Upon their creation, God declared Adam and Eve to be “very good”; actually made in his divine image. And once God pronounced his creation to be “very good” in the beginning, then, regardless of what happens between times to defile it, his handiwork (all of it) must still be no less than “very good” in the end. He cannot (and will not) permit his original good work to be permanently damaged, diminished or ultimately destroyed (see Rev 21:4-5).
That said, it would seem that Adam and Eve must have sinned very soon after their creation. Some important sixteenth and seventeenth century scholars calculate the fall of the first couple as early as the second day after the creation events. The scriptures teach that God was very busy through the creation process. Nonetheless, on the seventh day he rested (Heb: shabat = “ceased”) from all his work” (Gen 2:2). What is not recorded, however, is that God went ‘back to work’ on the eighth day; the work of renewing everything that had been ruined by Adam’s fall. Jesus would later allude to this when he said, “My Father is always at his work to this very day, and I, too, am working” (]n 5:17).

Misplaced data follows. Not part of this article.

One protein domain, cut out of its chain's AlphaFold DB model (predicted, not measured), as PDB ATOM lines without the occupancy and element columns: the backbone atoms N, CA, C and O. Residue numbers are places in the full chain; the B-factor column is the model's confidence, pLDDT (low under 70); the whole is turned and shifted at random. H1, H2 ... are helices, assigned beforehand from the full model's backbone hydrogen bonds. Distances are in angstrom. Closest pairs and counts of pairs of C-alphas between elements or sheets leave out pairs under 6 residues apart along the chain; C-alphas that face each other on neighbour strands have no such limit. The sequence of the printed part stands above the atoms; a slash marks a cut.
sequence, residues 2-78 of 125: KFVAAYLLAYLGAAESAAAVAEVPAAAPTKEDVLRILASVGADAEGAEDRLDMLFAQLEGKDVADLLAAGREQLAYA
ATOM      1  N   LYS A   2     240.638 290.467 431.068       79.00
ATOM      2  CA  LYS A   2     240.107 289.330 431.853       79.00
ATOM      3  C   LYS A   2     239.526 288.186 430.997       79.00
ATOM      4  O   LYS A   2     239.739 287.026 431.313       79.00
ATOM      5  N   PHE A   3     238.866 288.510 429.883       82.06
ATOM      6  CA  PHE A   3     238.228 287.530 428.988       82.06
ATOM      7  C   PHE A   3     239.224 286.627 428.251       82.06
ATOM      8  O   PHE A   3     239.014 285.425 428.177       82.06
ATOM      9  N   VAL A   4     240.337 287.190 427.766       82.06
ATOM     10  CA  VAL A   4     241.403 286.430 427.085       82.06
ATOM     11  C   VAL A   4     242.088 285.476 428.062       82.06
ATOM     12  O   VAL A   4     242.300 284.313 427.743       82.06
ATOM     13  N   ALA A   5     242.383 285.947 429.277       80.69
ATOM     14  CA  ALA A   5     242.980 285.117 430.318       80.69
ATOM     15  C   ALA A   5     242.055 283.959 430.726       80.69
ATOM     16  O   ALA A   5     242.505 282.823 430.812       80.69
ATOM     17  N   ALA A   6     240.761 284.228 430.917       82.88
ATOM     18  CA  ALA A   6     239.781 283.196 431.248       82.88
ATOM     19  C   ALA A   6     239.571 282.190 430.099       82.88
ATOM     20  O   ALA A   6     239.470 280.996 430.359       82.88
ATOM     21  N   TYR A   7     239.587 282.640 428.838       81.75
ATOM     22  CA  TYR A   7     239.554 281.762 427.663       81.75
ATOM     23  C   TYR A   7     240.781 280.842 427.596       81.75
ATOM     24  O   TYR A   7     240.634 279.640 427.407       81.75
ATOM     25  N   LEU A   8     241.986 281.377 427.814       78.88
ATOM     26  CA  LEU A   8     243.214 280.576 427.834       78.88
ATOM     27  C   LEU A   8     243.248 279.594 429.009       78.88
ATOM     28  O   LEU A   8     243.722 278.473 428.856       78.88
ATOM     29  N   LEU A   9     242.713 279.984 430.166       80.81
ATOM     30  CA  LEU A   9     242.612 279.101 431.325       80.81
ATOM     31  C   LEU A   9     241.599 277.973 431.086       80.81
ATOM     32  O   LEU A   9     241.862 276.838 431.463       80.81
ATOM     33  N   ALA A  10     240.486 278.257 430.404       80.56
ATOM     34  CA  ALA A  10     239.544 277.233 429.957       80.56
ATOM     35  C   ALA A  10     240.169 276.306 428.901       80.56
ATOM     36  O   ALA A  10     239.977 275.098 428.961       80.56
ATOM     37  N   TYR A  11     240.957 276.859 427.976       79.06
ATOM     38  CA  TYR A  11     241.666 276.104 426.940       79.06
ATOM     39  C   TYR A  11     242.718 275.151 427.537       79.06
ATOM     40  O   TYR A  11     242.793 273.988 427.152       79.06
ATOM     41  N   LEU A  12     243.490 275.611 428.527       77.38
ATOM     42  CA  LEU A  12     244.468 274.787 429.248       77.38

And thou, Capernaum, which art exalted unto heaven, shalt be brought down to hades: for if the mighty works, which have been done in thee, had been done in Sodom, it would have remained until this day. Matthew 11:23
Why, then, were those mighty works not done? Is it not the will of God that none should perish, but that all should come, through repentance, unto life? Does not He Himself plead with men, saying, “Why will ye die” (c.f. Ezekiel 18:31; 33:11)? Yet the Lord Jesus, Who knew what might have been as well as what had been, solemnly declares that even the guilty inhabitants of Sodom and of Tyre and Sidon would have been brought to repentance and life had they witnessed the mighty works wrought in the favored cities of Galilee! Why were they not permitted to witness them, then? Can we blame them, will God condemn them, and condemn them to an eternal death or an eternal misery, because they did not see what they could not see, because they did not repent, when the very means which would infallibly have induced repentance were not vouchsafed them?